On April 13, 2012, Informa’s Scrip Insights announced the publication of a new book-length report, Advances in the Discovery of Protein-Protein Interaction Modulators, by Allan B. Haberman, Ph.D.
Protein-protein interactions (PPIs) are of central importance in biochemical pathways, including pathways involved in disease processes. However, PPIs have been considered the prototypical “undruggable” or “challenging” targets. The discovery of small-molecule drugs that can serve as antagonists or agonists of PPIs, and which are capable of being successfully taken into human clinical trials, has been extremely difficult. Among the theoretical reasons for this is that contact surfaces involved in PPIs are usually large and flat, and lack the types of cavities present in the surfaces of proteins that bind to small-molecule ligands.
Nevertheless, over the last twenty years, researchers have developed a set of technologies and strategies that have enabled them, in a several cases, to discover developable small-molecule PPI modulators. One direct PPI agonist, the thrombopoietin mimetic eltrombopag (Ligand/GlaxoSmithKline’s Promacta/Revolade), has reached the market. The chemical structure of this compound is illustrated in the figure above. Several other small-molecule PPI modulators are in clinical trials. Despite this progress, the discovery and development of small-molecule PPI modulators has been one-at-a-time, slow and laborious.
The new strategic importance of protein-protein interactions as drug targets
Meanwhile, PPIs as potential drug targets have acquired a key strategic importance for the success of the pharmaceutical industry. Over at least the last decade, pharmaceutical R&D has failed to develop enough high-valued new drugs to make up for or exceed revenues from blockbusters that are losing patent protection. As we have discussed in previous publications and in articles on this blog, this low productivity is mainly due to pipeline attrition. There are several factors (ranging from target selection through drug design, preclinical studies, identification and use of biomarkers, and design of clinical trials) that can influence pipeline attrition.
However, increasing numbers of industry leaders and analysts identify target selection as the key factor that is limiting the productivity of pharmaceutical R&D. For example, I served as a workshop leader at Hanson Wade’s “World Drug Targets Summit” last summer, which took that point of view. There are at least several such conferences throughout the year, which are organized at the request of industry leaders.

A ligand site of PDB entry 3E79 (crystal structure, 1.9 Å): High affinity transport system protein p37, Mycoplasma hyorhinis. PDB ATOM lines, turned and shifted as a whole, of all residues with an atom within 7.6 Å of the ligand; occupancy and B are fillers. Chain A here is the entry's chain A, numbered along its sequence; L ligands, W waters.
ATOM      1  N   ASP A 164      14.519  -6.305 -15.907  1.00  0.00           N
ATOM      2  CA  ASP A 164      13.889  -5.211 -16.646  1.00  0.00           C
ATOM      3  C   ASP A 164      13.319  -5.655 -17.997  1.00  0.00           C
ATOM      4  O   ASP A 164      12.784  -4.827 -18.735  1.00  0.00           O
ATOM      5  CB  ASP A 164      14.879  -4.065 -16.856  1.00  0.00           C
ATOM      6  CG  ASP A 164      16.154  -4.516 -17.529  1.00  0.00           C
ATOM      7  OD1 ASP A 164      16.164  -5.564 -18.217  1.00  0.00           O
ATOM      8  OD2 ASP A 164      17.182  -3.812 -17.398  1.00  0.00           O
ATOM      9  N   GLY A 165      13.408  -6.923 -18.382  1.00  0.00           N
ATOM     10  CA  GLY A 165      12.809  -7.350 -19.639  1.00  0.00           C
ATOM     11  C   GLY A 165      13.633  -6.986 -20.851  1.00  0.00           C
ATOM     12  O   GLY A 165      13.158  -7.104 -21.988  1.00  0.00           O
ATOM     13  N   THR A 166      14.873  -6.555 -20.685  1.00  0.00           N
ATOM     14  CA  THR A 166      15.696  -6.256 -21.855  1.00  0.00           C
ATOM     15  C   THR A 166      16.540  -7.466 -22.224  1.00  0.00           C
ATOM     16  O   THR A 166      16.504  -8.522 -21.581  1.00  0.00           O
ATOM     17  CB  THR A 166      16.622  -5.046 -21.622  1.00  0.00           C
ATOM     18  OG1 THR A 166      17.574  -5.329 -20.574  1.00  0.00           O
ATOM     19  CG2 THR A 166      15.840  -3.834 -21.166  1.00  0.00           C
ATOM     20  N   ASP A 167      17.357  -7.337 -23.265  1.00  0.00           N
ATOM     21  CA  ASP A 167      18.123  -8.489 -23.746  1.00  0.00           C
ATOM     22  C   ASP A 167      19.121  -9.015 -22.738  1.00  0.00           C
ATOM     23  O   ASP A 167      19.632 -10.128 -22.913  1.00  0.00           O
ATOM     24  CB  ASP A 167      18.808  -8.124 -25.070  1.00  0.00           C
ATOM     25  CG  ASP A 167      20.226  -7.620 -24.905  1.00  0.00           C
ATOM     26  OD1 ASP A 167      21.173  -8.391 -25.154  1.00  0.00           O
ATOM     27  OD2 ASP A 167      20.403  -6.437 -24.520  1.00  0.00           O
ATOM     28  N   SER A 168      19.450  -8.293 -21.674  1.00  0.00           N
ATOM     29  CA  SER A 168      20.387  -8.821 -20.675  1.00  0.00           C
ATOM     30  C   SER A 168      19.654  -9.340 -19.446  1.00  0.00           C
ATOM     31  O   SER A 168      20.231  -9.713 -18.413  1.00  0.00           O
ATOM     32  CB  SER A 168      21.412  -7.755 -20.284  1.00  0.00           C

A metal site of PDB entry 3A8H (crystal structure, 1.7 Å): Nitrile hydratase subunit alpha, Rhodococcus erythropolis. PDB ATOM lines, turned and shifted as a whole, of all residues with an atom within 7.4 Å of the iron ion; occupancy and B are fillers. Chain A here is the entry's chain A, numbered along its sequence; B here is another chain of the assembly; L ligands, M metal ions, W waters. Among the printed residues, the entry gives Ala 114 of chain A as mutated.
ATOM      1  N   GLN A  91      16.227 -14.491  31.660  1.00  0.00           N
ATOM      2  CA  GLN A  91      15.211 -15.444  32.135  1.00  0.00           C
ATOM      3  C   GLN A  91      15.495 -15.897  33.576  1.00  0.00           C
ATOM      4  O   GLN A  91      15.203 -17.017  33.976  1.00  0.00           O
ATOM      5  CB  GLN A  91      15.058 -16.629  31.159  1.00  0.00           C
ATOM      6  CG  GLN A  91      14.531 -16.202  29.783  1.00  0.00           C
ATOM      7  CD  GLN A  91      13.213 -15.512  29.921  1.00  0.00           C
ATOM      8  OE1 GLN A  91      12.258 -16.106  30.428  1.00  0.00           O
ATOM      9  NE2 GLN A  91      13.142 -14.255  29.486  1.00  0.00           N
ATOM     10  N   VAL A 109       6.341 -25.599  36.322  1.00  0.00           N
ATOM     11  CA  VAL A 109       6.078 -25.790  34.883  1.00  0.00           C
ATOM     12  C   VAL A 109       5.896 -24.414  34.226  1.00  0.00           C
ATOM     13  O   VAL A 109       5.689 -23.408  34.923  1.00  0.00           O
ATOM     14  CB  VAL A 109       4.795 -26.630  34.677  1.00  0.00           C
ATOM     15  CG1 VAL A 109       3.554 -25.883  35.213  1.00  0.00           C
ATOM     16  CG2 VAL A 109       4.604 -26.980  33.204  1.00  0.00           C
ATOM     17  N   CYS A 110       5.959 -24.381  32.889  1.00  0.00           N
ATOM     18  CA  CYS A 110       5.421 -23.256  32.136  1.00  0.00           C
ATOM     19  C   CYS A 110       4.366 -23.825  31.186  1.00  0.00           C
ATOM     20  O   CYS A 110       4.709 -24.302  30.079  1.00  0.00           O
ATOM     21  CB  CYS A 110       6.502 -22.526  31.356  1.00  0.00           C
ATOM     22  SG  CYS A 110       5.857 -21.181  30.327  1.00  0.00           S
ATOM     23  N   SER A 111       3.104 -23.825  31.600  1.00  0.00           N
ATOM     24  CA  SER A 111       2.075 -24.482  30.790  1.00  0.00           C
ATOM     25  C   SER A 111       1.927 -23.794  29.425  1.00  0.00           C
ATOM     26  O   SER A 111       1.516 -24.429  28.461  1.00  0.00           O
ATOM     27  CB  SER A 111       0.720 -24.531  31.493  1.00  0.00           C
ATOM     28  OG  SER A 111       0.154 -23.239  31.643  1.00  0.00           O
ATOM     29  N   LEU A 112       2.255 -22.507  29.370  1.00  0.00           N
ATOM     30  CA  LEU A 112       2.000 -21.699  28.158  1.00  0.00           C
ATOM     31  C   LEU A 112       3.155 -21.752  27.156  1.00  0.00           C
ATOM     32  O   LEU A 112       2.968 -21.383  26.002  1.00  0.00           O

Industry experts who identify poor target selection as a major cause of pharma R&D’s productivity woes conclude that the main issue is that companies are running out of “druggable” targets that have not already been addressed by marketed drugs. As of 2011, only 2% of human proteins have been targeted with drugs. Most of the remaining disease-relevant proteins, including transcription factors and many other types of signaling proteins, work via interacting with other proteins in PPIs. Therefore, in order to reverse its R&D slump, the pharmaceutical industry needs to develop technologies and strategies to address PPIs and other hitherto “undruggable” targets.
Contents of the report
Our report discusses technologies and strategies that enable the discovery of drugs targeting PPIs, including both small-molecule and synthetic peptidic modulators. It includes case studies on the discovery of compounds that address specific target classes, with emphasis on agents that have reached human clinical studies. This includes addressing the issue of the need to produce PPI modulatory agents that have pharmacological properties that will enable them to be good clinical candidates.
The report also includes discussions of second-generation technologies for the discovery of small-molecule and peptidic PPI modulators, which have been developed by such companies as Forma, Ensemble, and Aileron, and by academic laboratories. The field of PPI modulator discovery has represented a “premature technology”, i.e., a field of biomedical science in which consistent practicable therapeutic applications are in the indefinite future, due to difficult technological hurdles. We have discussed premature technologies on earlier articles on this blog. The second-generation technologies are designed to overcome the hurdles and to thus enable a more accelerated and systematic approach to PPI drug discovery and development.
In part as the result of the development of these technologies, and of the increasing strategic importance of PPI modulator development, companies have been moving into the field. Examples include Bristol-Myers Squibb, Pfizer, Novartis, and Roche. A key issue is to what extent the new technologies for PPI modulator R&D will enable this area to be commercially successful, and to meet the strategic needs of the industry for expanding the universe of targets for which drugs can be developed.
To see the report Advances in the Discovery of Protein-Protein Interaction Modulators, please click here.
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